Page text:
The densification of waters in the southern Weddell Sea can be assessed in the water mass transformation framework, which relates surface density distributions to buoyancy fluxes at the atmosphere–ocean, sea ice–ocean, or ice shelf–ocean interface and from which areas and formation rates of downwelling dense water masses can be derived (see Methods and refs. 42,65,66,67,68). Total water mass transformation rates are largely positive on the Weddell Sea continental shelf (black lines in Fig. 7a), indicating an overall densification of surface waters by buoyancy fluxes in this area, which is in agreement with observations17. In the 1990s, the formation of dense waters on the southern Weddell Sea continental shelf amounts to 5.4 Sv in simA (peak in solid black line in Fig. 7a), fairly close to the recent observation-based estimate of 4.5 ± 0.3 Sv16. In this region, it can mostly be attributed to net sea-ice growth (blue line in Fig. 7a), with only small modifications by ice-shelf freshwater fluxes (mint line in Fig. 7a), which counter the densification of waters by sea-ice formation and without which dense-water formation in the area would be ~0.6 Sv higher. In response to the environmental change over the course of the 21st century, sea-ice formation is projected to be 16% lower and ice-shelf basal melting 79% higher in the 2090s than in the 1990s (Fig. 7c, d). Southern Weddell Sea dense water formation in the 2090s in simA is 1.4 Sv lower than in the preceding century (Fig. 7a), but this decline has to at least partially be attributed to model drift, as dense water formation in the control experiment simB shows a similar decline in magnitude in the area of interest (Fig. 7b). In contrast, the simulated shift of dense water formation to lighter density classes in simA towards the end of the 21st century can clearly be attributed to climate change (Fig. 7a, b). The reduced sea-ice formation and increased freshwater discharge from ice shelves in the southern Weddell Sea are the dominant reasons for this shift, but property changes in the source waters upstream also play a role. Waters on the eastern Weddell Sea continental shelf experience pronounced freshening and particularly warming by the year 2100 (−0.026 in salinity and +0.64 ∘C, respectively; see Supplementary Fig. 11), and the 40% lower sea-ice formation and 8-fold higher basal melt rates result in much lighter waters flowing into the southern Weddell Sea in the 2090s than in the 1990s (Supplementary Fig. 12). Thereby, these lighter source waters amplify the shift towards lighter densities of newly formed dense waters in the southern Weddell Sea, where these become too light in our model experiments to sustain contemporary rates of carbon transfer to the deep ocean at the end of the 21st century.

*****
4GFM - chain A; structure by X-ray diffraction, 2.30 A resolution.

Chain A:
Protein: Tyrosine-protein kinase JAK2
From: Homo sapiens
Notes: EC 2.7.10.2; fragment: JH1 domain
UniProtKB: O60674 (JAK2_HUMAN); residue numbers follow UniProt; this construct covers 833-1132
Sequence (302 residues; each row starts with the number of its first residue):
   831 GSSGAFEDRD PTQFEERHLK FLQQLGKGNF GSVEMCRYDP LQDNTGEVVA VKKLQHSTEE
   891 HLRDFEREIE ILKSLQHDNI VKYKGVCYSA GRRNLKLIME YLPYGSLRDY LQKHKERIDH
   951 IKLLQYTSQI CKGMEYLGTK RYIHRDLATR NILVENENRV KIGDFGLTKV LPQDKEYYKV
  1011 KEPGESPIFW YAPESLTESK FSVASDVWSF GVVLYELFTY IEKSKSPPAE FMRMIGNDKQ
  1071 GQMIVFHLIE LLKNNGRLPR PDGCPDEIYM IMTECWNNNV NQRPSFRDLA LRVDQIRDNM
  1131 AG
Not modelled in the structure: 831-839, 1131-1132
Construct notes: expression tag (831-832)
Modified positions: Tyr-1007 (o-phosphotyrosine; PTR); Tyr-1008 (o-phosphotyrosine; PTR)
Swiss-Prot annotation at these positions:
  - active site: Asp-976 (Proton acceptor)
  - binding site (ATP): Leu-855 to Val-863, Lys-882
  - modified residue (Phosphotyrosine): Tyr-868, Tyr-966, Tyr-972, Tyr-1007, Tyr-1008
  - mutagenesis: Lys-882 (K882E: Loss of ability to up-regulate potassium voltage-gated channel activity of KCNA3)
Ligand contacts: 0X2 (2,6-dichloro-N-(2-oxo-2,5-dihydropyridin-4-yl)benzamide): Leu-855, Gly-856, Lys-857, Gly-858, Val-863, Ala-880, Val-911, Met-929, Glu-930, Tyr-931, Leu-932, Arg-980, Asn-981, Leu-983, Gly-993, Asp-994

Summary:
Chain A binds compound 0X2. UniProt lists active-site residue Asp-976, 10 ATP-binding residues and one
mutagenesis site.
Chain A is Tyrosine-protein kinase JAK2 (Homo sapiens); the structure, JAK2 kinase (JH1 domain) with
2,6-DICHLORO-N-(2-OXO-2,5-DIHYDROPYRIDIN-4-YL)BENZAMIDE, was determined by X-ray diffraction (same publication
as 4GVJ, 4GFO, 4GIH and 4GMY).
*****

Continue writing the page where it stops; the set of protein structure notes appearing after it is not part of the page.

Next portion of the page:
Using a model setup that includes both ice-shelf cavities and a representation of the ocean carbon cycle, our results quantify the role of both physical and biological processes in deep-ocean carbon accumulation in the southern Weddell Sea. Over most of the 21st century, the carbon transfer to the abyss due to physical processes is up to four times higher than due to biological processes in the high-emission scenario, until the physically-driven transfer abruptly changes sign in the 2090s (Fig. 2). This is the result of an increasing decoupling of bottom waters on the continental shelves and the deep ocean since the mid-century (Figs. 2 and 5), with bottom water density declining most along pathways of dense water export from the southern continental shelves to the abyss (Filchner Trough; Figs. 1 and 6). Ultimately, Weddell Sea Deep and Bottom Waters are thereby effectively cut off from renewal with waters descending the continental slope, as the newly formed lighter dense waters end up at shallower depths.